And the lower Icelandic courts,‭ ‬well,‭ ‬no court is obligated,‭ ‬or expected,‭ ‬to return correct verdicts in every case.‭ ‬Their errors and departures are what appeal to higher courts is there fore.‭ ‬And their verdicts don’t establish precedents or even set trends,‭ ‬except in the minds of gossips.‭ ‬They do,‭ ‬by their decision decisions send questions up to be pondered and answered.‭ ‬That is one of the jobs lower courts do.‭ ‬So lower courts sending up a few dubious verdicts is right enough for a lower court to do.‭ ‬What they don’t do is define or change the law‭; ‬that is for high court decisions to do.

    So Iceland’s lower courts‭’ ‬line of potentially jurisdiction-expanding decisions against bankers could as well be appeals for the high court to consider questions and exorcise confusions,‭ ‬rather than serious-conviction verdicts.

    And,‭ ‬Iceland being a fishing nation,‭ ‬what would be more natural than for an Icelandic lower court to fish a little,‭ ‬trolling a line with a wormy Luxembourg case for bait on the hook‭? ‬Bait and a hook that British banking appears to have taken.‭ ‬That Holland took,‭ ‬too,‭ ‬though Holland is hardly a big enough fish,‭ ‬and will have to‭ ‬be thrown back.

    But Britain,‭ ‬lured up to file a case in the Icelandic courts…‭ ‬Britain’s banking industry voluntarily carrying itself into a court system that does try bankers and banking questions‭! ‬If Britain believes itself owed a debt by TIF,‭ ‬well,‭ ‬the source of that debt,‭ ‬where the debt came from,‭ ‬how it came about that the debt was incurred,‭ ‬who was responsible for the situation that brought the debt and caused it to be incurred…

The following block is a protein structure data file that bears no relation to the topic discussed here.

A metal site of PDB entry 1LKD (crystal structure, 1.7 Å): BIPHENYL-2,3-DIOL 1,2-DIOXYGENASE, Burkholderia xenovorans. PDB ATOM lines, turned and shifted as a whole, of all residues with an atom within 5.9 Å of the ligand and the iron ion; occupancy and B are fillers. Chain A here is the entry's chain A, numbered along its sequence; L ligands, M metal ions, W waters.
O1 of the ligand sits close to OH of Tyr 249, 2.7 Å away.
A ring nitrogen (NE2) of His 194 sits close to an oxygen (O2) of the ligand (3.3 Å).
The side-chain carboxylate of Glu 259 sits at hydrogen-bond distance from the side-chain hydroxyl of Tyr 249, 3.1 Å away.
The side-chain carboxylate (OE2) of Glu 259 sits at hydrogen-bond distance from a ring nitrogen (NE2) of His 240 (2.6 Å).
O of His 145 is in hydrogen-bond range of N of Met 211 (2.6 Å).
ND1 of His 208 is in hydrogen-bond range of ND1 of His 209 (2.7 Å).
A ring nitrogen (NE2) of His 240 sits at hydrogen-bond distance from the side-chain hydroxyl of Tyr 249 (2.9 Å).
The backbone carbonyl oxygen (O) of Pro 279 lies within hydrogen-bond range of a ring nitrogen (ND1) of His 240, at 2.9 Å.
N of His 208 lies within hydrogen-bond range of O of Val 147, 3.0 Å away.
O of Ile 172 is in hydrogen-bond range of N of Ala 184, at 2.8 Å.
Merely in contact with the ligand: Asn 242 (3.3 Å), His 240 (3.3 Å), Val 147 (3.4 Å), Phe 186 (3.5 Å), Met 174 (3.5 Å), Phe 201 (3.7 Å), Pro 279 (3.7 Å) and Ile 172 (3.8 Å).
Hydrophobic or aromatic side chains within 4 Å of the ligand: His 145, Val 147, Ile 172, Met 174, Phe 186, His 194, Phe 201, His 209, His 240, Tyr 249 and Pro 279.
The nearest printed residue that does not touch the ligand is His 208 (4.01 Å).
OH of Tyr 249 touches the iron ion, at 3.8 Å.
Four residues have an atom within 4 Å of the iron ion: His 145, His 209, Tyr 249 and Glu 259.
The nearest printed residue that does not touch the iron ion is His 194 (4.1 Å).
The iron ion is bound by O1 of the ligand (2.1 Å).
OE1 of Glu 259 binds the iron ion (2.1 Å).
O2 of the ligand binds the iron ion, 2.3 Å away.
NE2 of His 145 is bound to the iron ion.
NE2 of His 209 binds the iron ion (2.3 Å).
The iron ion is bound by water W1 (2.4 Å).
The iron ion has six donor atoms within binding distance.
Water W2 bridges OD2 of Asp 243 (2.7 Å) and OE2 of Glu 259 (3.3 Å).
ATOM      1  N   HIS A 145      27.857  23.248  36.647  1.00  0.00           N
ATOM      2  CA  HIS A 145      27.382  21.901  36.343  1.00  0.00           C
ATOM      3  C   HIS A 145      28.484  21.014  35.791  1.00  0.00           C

It could be that at long last the means is at hand for persons with questioning minds,‭ ‬not only in Iceland,‭ ‬but also in Britain,‭ ‬and around the world,‭ ‬to get some answers,‭ ‬to find how and why the British FSA ramped up its requirements,‭ ‬singled out Icelandic owned banks and denied normal and common considerations,‭ ‬to say nothing of equal treatments,‭ ‬and so on.

    If the high court of Iceland reverses the lower courts‭’ ‬decisions based on extensions of Iceland’s national jurisdiction,‭ ‬it will not affect the matters brought into Icelandic courts in Iceland by the British and the Dutch.‭ ‬Those are solidly within Iceland’s traditional jurisdiction.‭ ‬And,‭ ‬of course,‭ ‬they having sued,‭ ‬they may be counter-sued,‭ ‬in the same jurisdiction they came as aggressor in…

    I see all sorts of potentials and possibilities for exciting developments in the legal arena.